After several years of demands by some major foreign carriers, Civil Aviation Ministry on Monday approved the operations of Airbus A-380s in India at four airports currently equipped to handle these super jumbos.
The restrictions on the fully double-decker planes were lifted after weeks of consultation between Directorate General of Civil Aviation, Air India and Airports Authority of India.
An A-380 can seat 850 passengers in an all-economy configuration, but those having a three-class configuration can accommodate between 550-600 passengers.
The operations of the A-380s would be subject to overall traffic entitlements within the bilateral Air Service Agreements (ASAs) with different countries, an official spokesperson said.
Singapore Airlines, Emirates and Lufthansa have been pressing the government for several years to allow them fly these super jumbos into India.
The A-380s would now be allowed to airports at Delhi, Mumbai, Hyderabad and Bangalore, which are equipped to handle them and have the required infrastructure.
It has also been decided that wherever the entitlements were not expressed in terms of seats per week, these would be rationalised and converted into seats per week before allowing A-380 operations to India from these countries. This exercise would be carried through mutual negotiations between India and other countries through Memorandums of Understanding, the spokesperson said.
The ASAs, which specifically prohibit A-380 operations to India, would be amended before the operations of these airplanes from any country are allowed.
All the four airports would also have to get DGCA certification and make adequate preparation in terms of various services required, he added.
Nine of the 10 international airlines that currently fly the A-380s have scheduled flights into India. There are over 110 A-380s currently flying worldwide.
Issues like clogging of airport facilities like baggage handling and speedy immigration and clearance for over 500 passengers when these wide-body and twin-aisled long-haul jets land or take-off were analysed and decisions to overcome them were taken by a group of officials, led by then Civil Aviation Secretary K N Srivastava, in December last year.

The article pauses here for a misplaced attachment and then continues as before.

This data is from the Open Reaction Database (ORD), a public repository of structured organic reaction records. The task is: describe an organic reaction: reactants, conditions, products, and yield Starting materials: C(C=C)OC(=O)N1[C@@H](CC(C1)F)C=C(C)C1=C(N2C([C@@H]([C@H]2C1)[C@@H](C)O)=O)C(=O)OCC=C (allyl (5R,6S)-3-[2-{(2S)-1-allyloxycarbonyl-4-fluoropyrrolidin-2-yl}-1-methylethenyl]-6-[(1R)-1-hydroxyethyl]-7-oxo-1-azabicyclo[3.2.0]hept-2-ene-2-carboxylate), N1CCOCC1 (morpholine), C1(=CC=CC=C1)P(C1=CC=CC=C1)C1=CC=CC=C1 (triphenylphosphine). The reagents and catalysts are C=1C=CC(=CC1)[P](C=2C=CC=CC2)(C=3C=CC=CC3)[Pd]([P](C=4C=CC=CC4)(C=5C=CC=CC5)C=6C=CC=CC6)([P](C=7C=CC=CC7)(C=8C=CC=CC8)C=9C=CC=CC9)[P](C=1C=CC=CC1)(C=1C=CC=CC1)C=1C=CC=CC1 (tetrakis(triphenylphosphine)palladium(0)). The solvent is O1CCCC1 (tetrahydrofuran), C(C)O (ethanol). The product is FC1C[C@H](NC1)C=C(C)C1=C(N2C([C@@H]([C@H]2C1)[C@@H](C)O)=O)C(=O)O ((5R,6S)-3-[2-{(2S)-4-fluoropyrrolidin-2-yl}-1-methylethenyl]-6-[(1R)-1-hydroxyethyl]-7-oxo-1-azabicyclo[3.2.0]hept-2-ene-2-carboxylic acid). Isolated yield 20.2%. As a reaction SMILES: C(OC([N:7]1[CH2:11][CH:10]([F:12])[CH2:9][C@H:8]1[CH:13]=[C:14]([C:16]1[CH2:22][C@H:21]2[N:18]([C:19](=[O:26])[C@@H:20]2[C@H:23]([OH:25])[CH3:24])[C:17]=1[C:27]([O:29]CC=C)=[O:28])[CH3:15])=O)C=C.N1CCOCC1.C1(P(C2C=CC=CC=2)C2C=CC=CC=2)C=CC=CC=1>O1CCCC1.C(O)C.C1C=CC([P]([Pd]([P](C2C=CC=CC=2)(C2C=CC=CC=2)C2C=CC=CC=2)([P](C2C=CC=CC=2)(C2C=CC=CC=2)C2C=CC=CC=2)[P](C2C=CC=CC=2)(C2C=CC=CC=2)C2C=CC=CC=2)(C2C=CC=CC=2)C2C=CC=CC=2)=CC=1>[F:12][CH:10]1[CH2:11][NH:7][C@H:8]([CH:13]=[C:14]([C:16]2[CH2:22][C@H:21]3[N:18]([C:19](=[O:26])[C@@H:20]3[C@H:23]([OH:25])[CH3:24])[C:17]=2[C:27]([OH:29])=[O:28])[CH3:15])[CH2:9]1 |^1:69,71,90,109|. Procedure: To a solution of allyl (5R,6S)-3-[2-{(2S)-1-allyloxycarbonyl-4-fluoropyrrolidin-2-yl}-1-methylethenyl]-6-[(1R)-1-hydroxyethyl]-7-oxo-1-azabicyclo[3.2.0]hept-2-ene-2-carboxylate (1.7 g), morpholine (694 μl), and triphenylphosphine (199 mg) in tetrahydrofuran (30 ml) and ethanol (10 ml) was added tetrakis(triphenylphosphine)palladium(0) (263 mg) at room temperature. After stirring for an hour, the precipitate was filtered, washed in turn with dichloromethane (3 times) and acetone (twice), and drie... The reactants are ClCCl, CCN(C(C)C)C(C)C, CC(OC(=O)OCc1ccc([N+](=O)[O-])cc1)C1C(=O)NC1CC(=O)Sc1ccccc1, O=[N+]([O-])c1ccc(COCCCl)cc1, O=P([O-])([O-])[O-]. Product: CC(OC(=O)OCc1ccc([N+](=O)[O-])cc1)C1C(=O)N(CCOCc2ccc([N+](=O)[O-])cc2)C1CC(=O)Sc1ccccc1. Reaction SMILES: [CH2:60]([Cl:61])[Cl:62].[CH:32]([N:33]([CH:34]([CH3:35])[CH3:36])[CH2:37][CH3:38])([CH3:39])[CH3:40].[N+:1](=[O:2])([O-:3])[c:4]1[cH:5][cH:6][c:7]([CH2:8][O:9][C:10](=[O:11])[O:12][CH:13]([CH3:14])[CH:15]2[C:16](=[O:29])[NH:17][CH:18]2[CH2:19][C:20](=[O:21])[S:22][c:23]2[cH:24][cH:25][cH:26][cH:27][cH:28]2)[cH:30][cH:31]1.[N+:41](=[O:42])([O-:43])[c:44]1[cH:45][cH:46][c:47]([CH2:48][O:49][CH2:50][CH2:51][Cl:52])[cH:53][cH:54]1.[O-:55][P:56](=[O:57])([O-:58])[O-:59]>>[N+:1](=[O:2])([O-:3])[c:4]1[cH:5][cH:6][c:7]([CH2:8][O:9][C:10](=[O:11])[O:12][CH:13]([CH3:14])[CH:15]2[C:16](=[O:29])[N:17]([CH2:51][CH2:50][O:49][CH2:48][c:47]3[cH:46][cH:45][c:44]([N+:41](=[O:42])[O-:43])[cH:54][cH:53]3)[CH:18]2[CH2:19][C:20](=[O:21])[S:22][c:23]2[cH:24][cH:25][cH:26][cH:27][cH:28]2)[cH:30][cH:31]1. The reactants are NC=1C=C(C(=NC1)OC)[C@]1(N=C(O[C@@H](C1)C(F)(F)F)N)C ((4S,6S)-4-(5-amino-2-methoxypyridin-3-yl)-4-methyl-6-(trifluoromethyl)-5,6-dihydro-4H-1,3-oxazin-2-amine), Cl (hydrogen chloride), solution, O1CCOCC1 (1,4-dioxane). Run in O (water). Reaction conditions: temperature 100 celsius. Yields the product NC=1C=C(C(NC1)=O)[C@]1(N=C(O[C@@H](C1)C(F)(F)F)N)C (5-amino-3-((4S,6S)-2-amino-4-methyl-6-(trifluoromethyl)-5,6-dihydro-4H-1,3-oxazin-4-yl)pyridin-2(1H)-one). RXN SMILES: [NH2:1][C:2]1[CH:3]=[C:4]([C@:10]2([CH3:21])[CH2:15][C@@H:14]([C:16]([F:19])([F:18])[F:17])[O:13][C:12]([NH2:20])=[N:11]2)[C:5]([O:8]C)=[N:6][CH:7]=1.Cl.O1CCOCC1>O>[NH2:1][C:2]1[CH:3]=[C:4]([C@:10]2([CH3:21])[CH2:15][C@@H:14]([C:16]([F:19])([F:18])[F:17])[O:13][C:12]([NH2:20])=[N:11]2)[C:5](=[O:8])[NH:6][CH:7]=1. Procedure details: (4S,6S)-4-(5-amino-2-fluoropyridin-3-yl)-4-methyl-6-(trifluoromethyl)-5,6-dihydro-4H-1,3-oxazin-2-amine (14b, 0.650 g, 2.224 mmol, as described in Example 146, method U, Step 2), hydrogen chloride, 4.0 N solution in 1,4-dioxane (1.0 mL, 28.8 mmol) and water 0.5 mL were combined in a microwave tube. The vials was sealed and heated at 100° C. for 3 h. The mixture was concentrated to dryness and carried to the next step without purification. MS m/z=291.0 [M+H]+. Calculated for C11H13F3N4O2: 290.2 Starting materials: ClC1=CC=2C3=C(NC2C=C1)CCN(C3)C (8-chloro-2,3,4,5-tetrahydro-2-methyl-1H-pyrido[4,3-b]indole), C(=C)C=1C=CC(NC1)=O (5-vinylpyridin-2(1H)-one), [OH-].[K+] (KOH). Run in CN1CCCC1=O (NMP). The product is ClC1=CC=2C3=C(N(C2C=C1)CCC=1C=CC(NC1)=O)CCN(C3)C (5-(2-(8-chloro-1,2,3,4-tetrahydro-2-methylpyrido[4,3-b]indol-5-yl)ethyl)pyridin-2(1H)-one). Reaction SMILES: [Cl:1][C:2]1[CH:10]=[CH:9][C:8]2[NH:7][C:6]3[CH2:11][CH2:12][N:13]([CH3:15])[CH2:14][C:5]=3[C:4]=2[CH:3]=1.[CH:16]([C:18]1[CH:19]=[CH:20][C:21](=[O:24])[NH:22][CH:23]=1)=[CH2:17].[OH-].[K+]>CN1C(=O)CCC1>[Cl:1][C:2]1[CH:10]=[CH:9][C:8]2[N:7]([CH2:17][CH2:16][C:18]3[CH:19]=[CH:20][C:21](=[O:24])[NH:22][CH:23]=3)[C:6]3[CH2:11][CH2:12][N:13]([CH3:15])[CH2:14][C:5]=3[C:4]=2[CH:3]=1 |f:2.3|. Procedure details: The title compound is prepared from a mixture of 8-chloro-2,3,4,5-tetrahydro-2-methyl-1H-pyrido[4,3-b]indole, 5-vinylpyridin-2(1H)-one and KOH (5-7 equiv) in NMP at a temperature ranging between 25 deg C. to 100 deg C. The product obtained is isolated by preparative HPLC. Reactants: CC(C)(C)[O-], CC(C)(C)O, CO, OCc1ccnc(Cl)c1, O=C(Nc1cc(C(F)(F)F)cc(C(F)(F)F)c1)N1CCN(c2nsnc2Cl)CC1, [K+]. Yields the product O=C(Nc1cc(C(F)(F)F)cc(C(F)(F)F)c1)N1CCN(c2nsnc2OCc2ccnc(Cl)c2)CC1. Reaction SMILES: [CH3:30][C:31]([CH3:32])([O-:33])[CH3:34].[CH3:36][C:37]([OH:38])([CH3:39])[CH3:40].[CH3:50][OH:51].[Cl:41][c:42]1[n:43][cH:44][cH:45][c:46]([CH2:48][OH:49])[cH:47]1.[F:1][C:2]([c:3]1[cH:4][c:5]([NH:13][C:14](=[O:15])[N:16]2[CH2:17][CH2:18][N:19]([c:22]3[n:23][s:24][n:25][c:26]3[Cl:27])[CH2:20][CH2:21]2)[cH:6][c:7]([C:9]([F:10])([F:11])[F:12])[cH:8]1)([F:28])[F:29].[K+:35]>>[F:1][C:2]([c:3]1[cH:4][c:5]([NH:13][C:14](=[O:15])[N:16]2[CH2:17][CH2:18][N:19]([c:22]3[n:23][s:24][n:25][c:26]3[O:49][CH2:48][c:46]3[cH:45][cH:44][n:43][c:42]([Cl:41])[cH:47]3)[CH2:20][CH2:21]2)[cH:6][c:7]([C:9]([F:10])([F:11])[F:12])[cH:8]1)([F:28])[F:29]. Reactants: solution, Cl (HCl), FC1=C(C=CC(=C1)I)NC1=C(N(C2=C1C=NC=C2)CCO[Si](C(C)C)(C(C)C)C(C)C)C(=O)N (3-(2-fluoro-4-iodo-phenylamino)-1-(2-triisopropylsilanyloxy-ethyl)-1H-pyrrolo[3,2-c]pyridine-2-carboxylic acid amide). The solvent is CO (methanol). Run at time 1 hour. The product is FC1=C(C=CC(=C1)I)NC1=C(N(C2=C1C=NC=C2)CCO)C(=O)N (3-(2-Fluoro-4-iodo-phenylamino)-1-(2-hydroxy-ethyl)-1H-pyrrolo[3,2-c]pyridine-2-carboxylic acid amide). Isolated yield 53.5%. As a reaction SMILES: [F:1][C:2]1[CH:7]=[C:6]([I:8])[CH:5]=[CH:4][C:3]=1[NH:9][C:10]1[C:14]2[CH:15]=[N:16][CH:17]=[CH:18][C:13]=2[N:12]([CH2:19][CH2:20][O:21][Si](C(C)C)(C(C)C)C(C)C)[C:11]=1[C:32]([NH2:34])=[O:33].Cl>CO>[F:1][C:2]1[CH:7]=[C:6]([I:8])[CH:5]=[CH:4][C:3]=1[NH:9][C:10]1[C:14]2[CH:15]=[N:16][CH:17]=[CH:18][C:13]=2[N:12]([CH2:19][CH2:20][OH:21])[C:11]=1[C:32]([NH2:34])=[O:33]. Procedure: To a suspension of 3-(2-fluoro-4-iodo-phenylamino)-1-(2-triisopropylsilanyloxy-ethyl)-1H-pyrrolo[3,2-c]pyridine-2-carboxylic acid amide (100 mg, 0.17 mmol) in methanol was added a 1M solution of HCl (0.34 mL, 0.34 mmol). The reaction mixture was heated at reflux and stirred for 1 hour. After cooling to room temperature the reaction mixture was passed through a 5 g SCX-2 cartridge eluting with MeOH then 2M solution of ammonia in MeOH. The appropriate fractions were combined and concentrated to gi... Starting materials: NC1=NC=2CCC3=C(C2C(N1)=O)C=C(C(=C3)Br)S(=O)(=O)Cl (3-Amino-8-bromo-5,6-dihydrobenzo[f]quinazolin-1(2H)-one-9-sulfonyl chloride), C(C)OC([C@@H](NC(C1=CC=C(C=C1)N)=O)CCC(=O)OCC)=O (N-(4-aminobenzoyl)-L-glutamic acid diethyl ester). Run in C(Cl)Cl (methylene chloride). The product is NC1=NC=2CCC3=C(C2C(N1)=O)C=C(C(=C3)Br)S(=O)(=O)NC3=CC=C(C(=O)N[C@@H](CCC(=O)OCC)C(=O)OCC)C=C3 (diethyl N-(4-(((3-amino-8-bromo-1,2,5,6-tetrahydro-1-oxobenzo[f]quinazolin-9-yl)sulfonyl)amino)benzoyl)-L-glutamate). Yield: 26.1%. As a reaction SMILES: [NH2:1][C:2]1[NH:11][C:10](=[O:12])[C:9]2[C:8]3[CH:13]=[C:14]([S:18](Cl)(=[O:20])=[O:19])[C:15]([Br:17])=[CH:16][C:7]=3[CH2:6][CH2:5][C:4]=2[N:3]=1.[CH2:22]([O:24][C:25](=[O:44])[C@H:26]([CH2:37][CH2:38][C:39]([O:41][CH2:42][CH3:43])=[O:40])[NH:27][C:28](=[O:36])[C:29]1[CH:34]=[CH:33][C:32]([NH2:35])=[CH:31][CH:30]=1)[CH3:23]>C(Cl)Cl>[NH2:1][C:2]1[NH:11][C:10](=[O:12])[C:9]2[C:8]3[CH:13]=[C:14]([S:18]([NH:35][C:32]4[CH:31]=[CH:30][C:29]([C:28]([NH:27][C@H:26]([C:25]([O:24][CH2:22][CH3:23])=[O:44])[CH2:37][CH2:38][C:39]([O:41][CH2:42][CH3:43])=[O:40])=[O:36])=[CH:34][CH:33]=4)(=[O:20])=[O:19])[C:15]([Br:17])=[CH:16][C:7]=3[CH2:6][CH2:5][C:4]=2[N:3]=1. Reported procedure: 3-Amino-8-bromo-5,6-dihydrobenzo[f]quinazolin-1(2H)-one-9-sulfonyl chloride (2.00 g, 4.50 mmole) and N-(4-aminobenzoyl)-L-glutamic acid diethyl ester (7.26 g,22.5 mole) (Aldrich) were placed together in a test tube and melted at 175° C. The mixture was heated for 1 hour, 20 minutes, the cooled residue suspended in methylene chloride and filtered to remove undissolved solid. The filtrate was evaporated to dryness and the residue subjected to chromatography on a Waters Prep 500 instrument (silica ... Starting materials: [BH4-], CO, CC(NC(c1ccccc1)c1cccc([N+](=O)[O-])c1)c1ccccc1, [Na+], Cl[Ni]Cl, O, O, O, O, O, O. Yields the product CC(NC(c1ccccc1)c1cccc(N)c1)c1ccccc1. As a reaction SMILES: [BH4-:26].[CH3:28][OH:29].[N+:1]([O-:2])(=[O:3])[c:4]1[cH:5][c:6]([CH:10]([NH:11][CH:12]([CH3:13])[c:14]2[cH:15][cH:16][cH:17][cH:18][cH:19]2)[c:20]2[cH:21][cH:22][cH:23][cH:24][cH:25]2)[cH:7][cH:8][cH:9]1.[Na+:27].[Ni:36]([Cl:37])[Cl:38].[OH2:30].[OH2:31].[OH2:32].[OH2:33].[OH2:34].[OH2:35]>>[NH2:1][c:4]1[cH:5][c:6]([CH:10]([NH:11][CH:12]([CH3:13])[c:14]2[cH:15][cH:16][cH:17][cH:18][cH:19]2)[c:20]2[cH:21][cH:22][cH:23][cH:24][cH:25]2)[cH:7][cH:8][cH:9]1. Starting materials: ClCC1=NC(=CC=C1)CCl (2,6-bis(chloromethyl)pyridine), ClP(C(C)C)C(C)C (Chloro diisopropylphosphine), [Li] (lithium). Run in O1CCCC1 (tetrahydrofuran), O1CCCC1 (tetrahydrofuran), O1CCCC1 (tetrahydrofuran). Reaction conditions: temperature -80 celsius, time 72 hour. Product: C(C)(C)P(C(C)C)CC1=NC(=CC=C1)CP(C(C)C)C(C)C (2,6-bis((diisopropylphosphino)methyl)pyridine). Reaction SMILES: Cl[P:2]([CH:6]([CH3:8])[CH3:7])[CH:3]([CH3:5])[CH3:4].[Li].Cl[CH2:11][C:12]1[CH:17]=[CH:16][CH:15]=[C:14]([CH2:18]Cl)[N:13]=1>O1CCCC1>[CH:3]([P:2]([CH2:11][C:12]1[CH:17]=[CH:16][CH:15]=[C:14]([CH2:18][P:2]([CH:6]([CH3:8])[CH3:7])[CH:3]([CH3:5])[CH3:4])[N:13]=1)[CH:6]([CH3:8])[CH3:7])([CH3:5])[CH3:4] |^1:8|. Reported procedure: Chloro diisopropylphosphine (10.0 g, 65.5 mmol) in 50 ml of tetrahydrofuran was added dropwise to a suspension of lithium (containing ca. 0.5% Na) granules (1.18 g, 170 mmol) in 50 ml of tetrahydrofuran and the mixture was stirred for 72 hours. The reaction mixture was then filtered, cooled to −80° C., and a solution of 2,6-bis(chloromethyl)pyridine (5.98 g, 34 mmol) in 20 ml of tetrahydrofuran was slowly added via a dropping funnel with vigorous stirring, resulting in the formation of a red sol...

The crowding at immigration, baggage clearance and customs could lead to clogging of the existing facilities which could make it difficult to handle the passengers disembarking from other flights at the same time.
Official sources said the thinking was to allow the landings of these aircraft at a time when there are lesser number of flights operating from an airport. The time slots at airports having large terminals and parking space would have to be decided to enable the super jumbos to land and park.
Earlier, the government had refused to allow the A-380s maintaining that these massive aircraft would see foreign airlines take away a large chunk of international traffic and therefore could be detrimental to the interests of Indian carriers.
The foreign carriers had been seeking permission to fly these planes since 2008-09.
The largest aircraft type mentioned in many of the ASAs are the Boeing 747s, which would need to be amended, the sources said.
A review of this decision came after the DGCA conducted a study showed that the operations of the A-380 would not adversely affect operations of Indian carriers.
The A-380s have already made debut flights to Delhi, Mumbai and at the airshows in Hyderabad. A few years ago, an A-380 had even made an emergency landing at Hyderabad on its way from Australia.